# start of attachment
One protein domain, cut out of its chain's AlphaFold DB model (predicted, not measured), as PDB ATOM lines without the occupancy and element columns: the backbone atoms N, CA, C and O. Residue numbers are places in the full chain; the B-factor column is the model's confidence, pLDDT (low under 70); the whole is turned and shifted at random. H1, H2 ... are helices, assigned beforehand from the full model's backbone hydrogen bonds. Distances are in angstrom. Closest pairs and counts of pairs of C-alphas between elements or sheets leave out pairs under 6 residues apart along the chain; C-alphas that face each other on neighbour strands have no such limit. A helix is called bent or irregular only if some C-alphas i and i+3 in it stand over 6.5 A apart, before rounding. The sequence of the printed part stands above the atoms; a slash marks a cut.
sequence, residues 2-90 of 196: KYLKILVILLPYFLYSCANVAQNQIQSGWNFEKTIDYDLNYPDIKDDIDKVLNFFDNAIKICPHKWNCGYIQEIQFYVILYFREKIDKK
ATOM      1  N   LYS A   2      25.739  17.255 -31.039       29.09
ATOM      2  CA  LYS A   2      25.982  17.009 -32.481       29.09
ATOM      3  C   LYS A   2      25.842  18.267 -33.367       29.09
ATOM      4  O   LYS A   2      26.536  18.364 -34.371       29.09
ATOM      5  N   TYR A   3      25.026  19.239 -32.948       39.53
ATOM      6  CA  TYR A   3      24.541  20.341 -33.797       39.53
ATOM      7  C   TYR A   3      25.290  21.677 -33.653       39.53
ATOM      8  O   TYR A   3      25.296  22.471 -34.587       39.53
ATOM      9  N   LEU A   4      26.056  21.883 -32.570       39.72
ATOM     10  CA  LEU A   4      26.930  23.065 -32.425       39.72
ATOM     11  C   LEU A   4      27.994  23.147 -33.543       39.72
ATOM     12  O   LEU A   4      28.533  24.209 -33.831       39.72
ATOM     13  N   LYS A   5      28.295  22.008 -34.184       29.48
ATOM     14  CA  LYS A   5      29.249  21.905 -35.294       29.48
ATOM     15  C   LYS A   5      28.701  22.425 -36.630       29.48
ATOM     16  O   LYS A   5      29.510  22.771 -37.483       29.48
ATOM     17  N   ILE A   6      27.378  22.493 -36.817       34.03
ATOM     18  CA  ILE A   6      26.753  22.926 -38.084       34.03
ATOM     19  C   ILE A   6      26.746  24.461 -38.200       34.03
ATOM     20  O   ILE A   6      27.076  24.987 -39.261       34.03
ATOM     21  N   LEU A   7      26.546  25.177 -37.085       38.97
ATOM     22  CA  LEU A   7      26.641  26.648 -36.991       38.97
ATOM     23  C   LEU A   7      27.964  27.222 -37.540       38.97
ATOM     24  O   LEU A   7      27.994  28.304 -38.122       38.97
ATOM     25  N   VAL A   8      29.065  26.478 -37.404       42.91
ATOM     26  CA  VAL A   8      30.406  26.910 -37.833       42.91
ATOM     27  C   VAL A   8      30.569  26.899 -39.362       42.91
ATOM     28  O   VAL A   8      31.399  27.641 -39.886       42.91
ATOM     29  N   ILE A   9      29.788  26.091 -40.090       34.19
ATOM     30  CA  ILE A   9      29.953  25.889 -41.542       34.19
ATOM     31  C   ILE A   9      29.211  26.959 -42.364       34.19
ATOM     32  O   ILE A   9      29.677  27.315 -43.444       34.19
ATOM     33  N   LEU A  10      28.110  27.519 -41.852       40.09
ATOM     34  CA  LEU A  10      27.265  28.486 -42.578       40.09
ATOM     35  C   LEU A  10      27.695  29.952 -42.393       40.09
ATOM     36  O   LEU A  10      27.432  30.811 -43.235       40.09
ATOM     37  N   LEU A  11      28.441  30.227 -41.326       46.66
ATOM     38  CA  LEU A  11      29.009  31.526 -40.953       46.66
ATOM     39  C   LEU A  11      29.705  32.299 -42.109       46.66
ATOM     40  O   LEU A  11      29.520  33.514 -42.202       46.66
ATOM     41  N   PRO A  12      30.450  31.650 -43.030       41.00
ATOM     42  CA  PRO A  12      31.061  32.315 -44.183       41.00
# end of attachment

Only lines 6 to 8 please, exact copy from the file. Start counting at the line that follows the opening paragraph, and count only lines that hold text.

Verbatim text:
ATOM      5  N   TYR A   3      25.026  19.239 -32.948       39.53
ATOM      6  CA  TYR A   3      24.541  20.341 -33.797       39.53
ATOM      7  C   TYR A   3      25.290  21.677 -33.653       39.53